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Jack-o’-lantern: the legend behind the Halloween pumpkin

Tijana Radeska
 Jack-o'-Lantern
Jack-o'-Lantern

The carved pumpkin lantern has been the symbol of Halloween since the early 19th century. But how did it become so? Did people just all of a sudden start carving pumpkins for the 31st of October?

Apparently, as the legend goes, they just wanted to frighten someone. They wanted to scare away the ghost of Stingy Jack, who has been wandering around ever since he made a deal with the Devil.

Poster announcing the arrival of Halloween in 1904

Poster announcing the arrival of Halloween in 1904

According to the legend, one evening Stingy Jack decided to have a drink in a pub with the Devil.

Faithful to his name, Stingy Jack didn’t want to pay for drinks and convinced the Devil to turn into a coin so that he could pay. The Devil agreed but when Jack saw the coin, as stingy as he was, he put it into his pocket and left without paying.

A traditional Irish Jack-o'-Lantern in the Museum of Country Life, Ireland. Photo credit

A traditional Irish Jack-o’-Lantern in the Museum of Country Life, Ireland. Photo credit

In his pocket, he had a silver cross which prevented the Devil from turning back into his shape, so he remained a coin.

Stingy Jack told the Devil that he would release him only if the Devil didn’t bother him for a year and if he didn’t accept him in hell when Jack died. The Devil was fair to their deal, but Jack was still Stingy and tricked the Devil once again.

A jack-o'-lantern

A jack-o’-lantern. Photo credit

Jack convinced the Devil to climb a tree and pick him a fruit. While the Devil was up on the tree, Stingy Jack carved a cross on the tree so the Devil couldn’t get down.

In order to release him, Jack required ten more years of not being bothered by the Devil and, once again, for the Devil not to claim Jack’s soul when he died. Once again, the Devil agreed.

Modern carving of a Cornish Jack-o'-Lantern made from a turnip. Photo credit

Modern carving of a Cornish Jack-o’-Lantern made from a turnip. Photo credit

However, Jack died after just a few years. Neither God nor the Devil wanted to claim Jack’s soul. God said that he couldn’t accept such an indecent person in heaven while the Devil, on the other hand, couldn’t break the deal he had with Jack for not claiming his soul.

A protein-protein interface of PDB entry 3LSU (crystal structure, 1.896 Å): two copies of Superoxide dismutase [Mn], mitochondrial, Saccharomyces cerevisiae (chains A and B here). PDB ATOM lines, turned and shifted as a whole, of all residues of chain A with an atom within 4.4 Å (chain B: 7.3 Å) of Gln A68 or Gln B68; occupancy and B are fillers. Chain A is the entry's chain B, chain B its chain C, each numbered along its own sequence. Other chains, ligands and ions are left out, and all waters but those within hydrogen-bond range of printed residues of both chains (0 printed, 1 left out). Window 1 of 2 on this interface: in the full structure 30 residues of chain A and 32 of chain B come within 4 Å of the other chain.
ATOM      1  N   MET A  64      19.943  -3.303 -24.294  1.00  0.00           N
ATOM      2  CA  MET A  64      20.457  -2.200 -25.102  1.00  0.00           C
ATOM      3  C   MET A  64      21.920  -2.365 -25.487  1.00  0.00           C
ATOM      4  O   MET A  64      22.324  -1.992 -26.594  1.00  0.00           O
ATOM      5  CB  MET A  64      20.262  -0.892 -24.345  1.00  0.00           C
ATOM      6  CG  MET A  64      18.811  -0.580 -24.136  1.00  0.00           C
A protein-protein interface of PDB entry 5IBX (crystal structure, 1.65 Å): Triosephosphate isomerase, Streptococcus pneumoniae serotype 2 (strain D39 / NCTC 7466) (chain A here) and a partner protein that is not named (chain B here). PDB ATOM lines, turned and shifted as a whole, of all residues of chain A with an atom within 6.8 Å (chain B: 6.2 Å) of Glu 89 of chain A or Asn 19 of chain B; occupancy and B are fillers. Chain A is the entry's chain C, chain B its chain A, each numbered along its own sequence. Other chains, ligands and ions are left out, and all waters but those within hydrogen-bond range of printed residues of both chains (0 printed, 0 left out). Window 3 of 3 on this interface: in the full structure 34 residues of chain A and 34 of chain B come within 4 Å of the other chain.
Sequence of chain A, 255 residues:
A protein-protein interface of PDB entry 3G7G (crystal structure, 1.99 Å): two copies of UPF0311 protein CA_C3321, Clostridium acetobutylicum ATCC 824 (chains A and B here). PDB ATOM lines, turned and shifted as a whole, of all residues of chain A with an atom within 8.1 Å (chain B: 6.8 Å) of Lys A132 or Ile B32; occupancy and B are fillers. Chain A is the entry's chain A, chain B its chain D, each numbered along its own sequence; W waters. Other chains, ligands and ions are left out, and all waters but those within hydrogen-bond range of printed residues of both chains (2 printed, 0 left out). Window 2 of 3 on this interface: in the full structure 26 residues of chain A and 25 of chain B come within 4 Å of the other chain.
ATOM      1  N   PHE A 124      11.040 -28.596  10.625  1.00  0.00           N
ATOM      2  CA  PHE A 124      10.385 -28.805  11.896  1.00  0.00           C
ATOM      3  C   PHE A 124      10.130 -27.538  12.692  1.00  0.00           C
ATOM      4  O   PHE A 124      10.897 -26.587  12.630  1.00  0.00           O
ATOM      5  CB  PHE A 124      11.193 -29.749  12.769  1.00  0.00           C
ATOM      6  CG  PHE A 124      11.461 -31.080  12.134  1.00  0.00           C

So he gave Jack only a burning coal to lighten his path and left him wondering in the dark night.

A traditional jack-o'-lantern, made from a pumpkin, lit from within by a candle.

A traditional jack-o’-lantern, made from a pumpkin, lit from within by a candle.

Nobody liked Stingy Jack, so people started carving potatoes with scary faces and placed them near the windows and doors of their houses in order to scare him away.

The legend and apparently Stingy Jack originate from Ireland where people refer to him as “Jack of the Lantern,” or “Jack O’Lantern.” A bit more south, in England, as the story and the tradition spread, people wanted to scare Jack even more so they started carving pumpkin or turnip lanterns.

Halloween pumpkins for carving

Halloween pumpkins for carving. Photo credit

An assortment of carved pumpkins. Photo credit

An assortment of carved pumpkins. Photo credit

The legend was published for the first time in Dublin Penny Journal at Halloween in 1835. Two years later, Limerick Chronicle published an article about a bar competition in “the best crown of Jack McLantern.”

Want something else spooky from us? Check out Frankenstein Castle was the home of alchemist Johann Conrad Dippel-the inspiration for Mary Shelley’s gothic novel Frankenstein

The term “McLantern” appears once again in 1841. According to tradition, the carving of pumpkin lanterns began in Ireland and Scotland and a bit later in England.